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I have a main PCB and 3 button boards. You can see the connection at bottom from my ugly paint sketch. Each button board has 2 push buttons and a power LED. One of the buttons is switching GND and other one is switching 24V. Power and button signals goes together with a CAT6 cable.

Ugly paint schematic

The main PCB includes a PIC microcontroller.

Main PCB input circuit for buttons here:

enter image description here

TS for GND switching buttons, ST for 24V switching buttons. To the right side is a ULN2003 connected to the microcontroller with pull-ups.

Buttons

I tested the circuit with a short cable and it worked. When I tried with longer cables, it fails sometimes.

The main PCB reads a button pressed without the button being pressed.

I also tried to add pull-down resistors on the input side of the main PCB of 24V switching buttons. It is increased accuracy but sometimes still fails.

I can change the main PCB very little (like adding pull-up, pull-down resistors) but not much. I am free to makr changes on buttons.

It may be a basic problem but I could not figure it out. I am open to any solution for proper working buttons.

Edit: I know there is little information but I can not find the cause of the problem.

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    \$\begingroup\$ "it fails sometimes" is not a sufficient report in an engineering context \$\endgroup\$ – Chris Stratton Sep 2 '20 at 13:29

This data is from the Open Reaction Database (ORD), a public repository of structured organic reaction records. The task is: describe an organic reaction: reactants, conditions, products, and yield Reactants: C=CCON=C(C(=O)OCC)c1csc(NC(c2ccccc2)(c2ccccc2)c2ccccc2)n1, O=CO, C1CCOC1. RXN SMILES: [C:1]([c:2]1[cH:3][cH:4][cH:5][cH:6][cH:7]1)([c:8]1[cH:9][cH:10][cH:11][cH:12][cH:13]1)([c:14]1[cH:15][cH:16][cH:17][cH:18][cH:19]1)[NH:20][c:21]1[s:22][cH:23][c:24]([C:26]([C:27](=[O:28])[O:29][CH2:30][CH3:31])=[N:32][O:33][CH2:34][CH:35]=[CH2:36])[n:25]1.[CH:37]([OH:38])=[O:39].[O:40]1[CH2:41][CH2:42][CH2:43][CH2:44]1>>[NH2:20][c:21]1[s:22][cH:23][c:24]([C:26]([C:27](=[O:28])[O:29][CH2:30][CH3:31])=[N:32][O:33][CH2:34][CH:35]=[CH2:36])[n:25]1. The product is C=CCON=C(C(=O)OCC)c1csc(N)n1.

• \$\begingroup\$ Not much we can suggest with that description. It could be a poor connection on the cable at either end or a faulty switch. You could monitor the voltage during a button press to see if anything funky happens when the button press fails, this could suggest a potential issue somewhere else. \$\endgroup\$ – Jack Soldano Sep 2 '20 at 13:38
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    \$\begingroup\$ Take oscillograms of button presses, see if you can identify a pattern with the ones that don't work. Add that to this question and we'll be able to help more. \$\endgroup\$ – Hearth Sep 2 '20 at 13:46
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    \$\begingroup\$ Your problem may be a software issue. Like other's have said, you'll need to use a scope and monitor each buttons output where it enters the micro-controller. If that looks good then you can rule out a hardware issue. Then you'll need to examine the code. \$\endgroup\$ – David Sep 2 '20 at 14:15
  • \$\begingroup\$ Think about what happens at \$t_0\$ between C1 and C21-26 when any button is pressed - these capacitors get shorted together, and a huge current flows through the cable for a very short amount of time, likely inducing voltages into other wires and being read as false keypresses. I'd move C21-26 to after R20-26 and greatly reduce their value. \$\endgroup\$ – rdtsc Sep 2 '20 at 14:27
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You need pull down resistors on your ST lines.

Your buttons switch between open and 24V.

The ULN2003 is made of Darlington transistor pairs. It takes very little current to make them switch. Any stray current induced on the ST lines when the buttons are open will cause the ULN2003 to switch its output to high.

I'd try 10k resistors on the ST lines, preferably on the main PCB.

Once you fix that, you may want to look into software debouncing for all of your inputs.

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